Bar graphs of data illustrate elevated Na, S, and N uptake in post-dieback samples of shoots and roots.
Tidal flushing may be mitigating the problems associated with in situ decomposition. Fat and abundant crabs are consistent with extra transport of detritus through the system.
Hypothesis: marsh is dying due to a cascading environmental collapse induced by salt stress combined with biotic factors, which is temporary in nature.
Dieback areas can recover but only if the soil substrate is
not lost to erosion in the interim. Once it converts to open water its
too late. A hurricane or winter storm could be devastating.
The second half of the meeting included an open discussion of causes
and extent of dieback and focused on required research and courses of
action needed to address the problem. In some cases, names are listed
after specific comments.
Have we considered the effect of tides? Are they exacerbating the phenomena? We should consider extended periods of salinity as compared to previous years? (Jack Caldwell)
What existing monitoring data is available for consideration? Is there a clearinghouse (list of people) for this type of information? An email group from the sign-in of this meeting would be a good start.
Centralized website(s) should be identified for dissemination of this information with slide presentations included.
In the next 60 to 90 days we should strive to have an interim assessment by a team to develop a consensus on relevant parameters and to report back to this group on the causes, severity/extent, next steps and pilot projects (Dave Fruge).
The Chenier Plain should be a focus also when we document the extent of this crisis. There has also been dieback with Spartina patens (wiregrass) (Andy N.)
Documenting the geographic extent above and below ground will require expanded agency efforts. (Bob S.)
The Govs Office of Coastal Activities has a meeting on this issue scheduled for September 14th.A 60 to 90 day period will coincide with the remainder of this growing season and we need to begin identifying critical short-term opportunities for research. There are some things that can be done now (Bill Good).
The assessment team needs to be multi-agency, multi-disciplinary.
Are there specific remediation efforts that we can think of now such as edge protection (Paul Kemp)?
Critical edge must be protected by some temporary or long-term measure. Perhaps marine advisories to slow traffic and reduce boat wakes (Gary B.)
What about mangroves as a stopgap measure?
There are some long-term freeze susceptibility concerns with black mangroves and any seedlings would not be available until September (Karen McKee)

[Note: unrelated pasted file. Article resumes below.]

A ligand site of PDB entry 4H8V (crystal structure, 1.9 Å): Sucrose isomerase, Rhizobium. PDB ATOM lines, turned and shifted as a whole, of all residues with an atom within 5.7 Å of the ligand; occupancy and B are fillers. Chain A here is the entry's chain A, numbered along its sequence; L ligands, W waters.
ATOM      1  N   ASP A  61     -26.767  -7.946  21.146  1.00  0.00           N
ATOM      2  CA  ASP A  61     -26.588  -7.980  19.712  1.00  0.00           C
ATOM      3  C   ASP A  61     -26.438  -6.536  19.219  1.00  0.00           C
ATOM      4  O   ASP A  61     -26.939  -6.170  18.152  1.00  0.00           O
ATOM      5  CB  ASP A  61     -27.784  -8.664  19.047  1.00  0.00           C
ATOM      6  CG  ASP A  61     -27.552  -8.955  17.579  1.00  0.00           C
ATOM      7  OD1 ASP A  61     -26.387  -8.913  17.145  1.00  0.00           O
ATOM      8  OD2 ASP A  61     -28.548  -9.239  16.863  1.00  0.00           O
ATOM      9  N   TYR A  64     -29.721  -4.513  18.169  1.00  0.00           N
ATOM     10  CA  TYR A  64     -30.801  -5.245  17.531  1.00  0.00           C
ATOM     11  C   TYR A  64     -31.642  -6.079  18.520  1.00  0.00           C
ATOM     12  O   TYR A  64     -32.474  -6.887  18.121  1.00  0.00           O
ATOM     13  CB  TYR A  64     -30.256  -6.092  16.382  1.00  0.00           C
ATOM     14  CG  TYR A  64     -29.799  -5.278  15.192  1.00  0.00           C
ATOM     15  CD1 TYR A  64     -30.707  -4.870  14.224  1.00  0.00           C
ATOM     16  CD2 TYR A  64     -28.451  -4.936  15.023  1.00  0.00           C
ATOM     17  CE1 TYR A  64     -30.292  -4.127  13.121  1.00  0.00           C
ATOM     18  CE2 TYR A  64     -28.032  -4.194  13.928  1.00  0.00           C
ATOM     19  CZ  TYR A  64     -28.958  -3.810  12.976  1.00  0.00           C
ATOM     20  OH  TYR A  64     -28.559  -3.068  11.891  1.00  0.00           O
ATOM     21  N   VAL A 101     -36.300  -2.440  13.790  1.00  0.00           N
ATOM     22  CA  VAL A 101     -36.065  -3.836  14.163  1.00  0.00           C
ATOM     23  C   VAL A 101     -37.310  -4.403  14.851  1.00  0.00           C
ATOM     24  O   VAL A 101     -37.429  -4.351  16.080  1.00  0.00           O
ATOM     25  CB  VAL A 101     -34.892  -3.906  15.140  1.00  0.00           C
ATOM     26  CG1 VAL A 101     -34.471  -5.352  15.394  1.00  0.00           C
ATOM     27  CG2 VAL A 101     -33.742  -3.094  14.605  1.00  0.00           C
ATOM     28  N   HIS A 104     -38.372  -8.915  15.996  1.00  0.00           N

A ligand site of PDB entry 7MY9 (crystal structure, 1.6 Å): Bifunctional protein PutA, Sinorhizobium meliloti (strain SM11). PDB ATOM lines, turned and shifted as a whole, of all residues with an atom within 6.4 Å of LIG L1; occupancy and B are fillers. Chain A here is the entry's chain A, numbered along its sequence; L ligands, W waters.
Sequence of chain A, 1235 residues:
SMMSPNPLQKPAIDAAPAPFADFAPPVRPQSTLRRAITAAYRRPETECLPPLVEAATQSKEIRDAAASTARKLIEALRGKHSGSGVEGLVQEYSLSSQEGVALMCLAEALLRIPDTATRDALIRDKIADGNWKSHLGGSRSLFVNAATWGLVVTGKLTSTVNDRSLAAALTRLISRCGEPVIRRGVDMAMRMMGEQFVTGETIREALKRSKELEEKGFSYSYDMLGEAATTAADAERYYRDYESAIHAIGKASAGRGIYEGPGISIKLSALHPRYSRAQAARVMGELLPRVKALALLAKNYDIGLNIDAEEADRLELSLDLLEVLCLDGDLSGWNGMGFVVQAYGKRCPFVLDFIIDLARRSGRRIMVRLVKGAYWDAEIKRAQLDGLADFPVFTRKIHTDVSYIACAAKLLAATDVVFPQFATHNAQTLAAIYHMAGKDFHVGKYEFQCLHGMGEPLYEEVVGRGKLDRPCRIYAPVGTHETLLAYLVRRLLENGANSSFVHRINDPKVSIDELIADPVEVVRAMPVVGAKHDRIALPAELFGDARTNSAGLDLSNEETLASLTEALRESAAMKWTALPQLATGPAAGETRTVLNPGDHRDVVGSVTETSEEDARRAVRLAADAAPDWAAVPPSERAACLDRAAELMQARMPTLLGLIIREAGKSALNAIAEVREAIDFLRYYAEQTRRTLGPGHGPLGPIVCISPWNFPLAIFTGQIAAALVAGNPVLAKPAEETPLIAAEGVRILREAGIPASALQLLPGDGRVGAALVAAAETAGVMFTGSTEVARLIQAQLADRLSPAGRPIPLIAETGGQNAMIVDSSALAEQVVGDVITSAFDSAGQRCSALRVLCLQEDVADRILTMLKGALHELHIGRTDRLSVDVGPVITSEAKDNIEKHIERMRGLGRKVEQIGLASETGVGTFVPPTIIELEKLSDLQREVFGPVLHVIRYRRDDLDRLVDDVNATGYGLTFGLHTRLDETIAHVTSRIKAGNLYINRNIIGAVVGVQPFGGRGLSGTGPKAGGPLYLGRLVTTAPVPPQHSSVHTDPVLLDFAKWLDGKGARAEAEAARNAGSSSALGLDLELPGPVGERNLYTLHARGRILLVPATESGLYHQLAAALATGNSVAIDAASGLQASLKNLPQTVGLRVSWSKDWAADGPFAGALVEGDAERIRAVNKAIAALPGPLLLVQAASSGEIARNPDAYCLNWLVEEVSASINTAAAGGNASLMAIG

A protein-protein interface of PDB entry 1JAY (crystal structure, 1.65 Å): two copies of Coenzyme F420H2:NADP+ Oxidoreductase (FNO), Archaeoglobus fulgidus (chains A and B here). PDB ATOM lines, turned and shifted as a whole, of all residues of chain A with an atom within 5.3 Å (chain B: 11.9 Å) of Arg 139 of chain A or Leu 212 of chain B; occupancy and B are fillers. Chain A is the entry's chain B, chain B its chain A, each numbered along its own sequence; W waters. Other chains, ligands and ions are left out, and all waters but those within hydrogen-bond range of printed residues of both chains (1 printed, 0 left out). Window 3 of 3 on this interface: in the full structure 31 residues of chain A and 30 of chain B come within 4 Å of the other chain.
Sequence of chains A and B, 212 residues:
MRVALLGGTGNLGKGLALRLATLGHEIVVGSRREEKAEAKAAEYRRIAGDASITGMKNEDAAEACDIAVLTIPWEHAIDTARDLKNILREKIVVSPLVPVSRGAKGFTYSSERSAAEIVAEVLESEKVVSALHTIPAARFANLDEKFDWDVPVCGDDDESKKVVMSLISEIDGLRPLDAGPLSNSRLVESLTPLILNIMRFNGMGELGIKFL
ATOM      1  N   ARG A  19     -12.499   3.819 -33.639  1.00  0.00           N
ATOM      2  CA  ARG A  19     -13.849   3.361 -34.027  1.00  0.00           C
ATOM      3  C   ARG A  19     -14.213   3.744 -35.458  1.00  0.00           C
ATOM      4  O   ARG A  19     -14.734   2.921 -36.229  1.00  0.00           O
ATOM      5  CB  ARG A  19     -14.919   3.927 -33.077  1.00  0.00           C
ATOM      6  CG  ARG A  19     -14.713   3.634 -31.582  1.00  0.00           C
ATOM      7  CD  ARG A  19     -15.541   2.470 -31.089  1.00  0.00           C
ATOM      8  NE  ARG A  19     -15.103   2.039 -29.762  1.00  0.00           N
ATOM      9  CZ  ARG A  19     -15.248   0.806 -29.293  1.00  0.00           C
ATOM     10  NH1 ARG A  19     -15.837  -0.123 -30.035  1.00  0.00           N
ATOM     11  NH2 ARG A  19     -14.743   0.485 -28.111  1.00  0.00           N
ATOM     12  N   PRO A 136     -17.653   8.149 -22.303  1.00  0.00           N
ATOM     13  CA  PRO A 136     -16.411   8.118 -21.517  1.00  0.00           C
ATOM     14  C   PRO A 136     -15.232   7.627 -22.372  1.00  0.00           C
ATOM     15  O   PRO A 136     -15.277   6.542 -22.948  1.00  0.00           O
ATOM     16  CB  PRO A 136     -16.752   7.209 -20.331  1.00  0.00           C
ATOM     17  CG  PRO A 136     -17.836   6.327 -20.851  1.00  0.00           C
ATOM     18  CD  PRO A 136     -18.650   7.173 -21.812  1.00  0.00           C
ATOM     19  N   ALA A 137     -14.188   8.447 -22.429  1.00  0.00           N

Plant materials for restoration are already in very short supply this will be a constraint for this growing season. The NRCS plant material center has many plants (140 ecotypes) currently available that could possibly be directed at critical areas. The commercial industry would need to be considered. Need to accelerate contract process to encourage production of plant materials for restoration/critical needs (Mike Materne).
Solving the problem in this growing season is unlikely.
We need to form a multi-agency working group to allocate tasks, identify funding sources, and document the extent of the problem. The group could meet again once the working group has convened and produced a summary (Jack Caldwell).
We need to consider short-term and long-term goals in a phased-in approach and identify concurrent/parallel research initiatives. Is there something CWPPRA can do to support this working group and their research (Don Gomert)?
We should also be studying the areas that do not appear to be affected such as Southeast of Caernarvon and Batiste Colette what are we doing different in those areas (Mark Schexnayder).
The Govs Office of Coastal Activities meeting is on the 14th of September and that would be a logical point for a follow-up for the working group (Cynthia Taylor).
The working group will need to be formed before September 14th. How can BTNEP help to expedite/facilitate the effort?
We may need an interim meeting before the 14th to be sure that all stakeholders can help contribute to this effort and the working groups (Karen Gautreaux).
Prevention is cheaper than restoration. Can we capitalize on existing equipment and resources what about using on-site dredges for strategic spoil placement?
What about flown-in or boat application of inorganic fertilizer for edge vegetation in critical areas (Mark Schexnayder)?
The extent of the affected area may be too large for such an approach. First we need to delineate the extent and pattern of the dieback so that we can target critical areas better. Second we need to develop a consensus on cause(s). Thirdly we need to characterize the dynamics of the problem is it expanding, retracting, or static. Fourth, we need to identify and pursue remediation alternatives for critical areas (Irv M).
We also need to estimate the cumulative/long term effects of the worst case scenario if there is no recovery what are the biological and economic risks/implications (Bill Good).
The LDNR will work with the Govs Office to help coordinate the establishment of a working group (Jack Caldwell).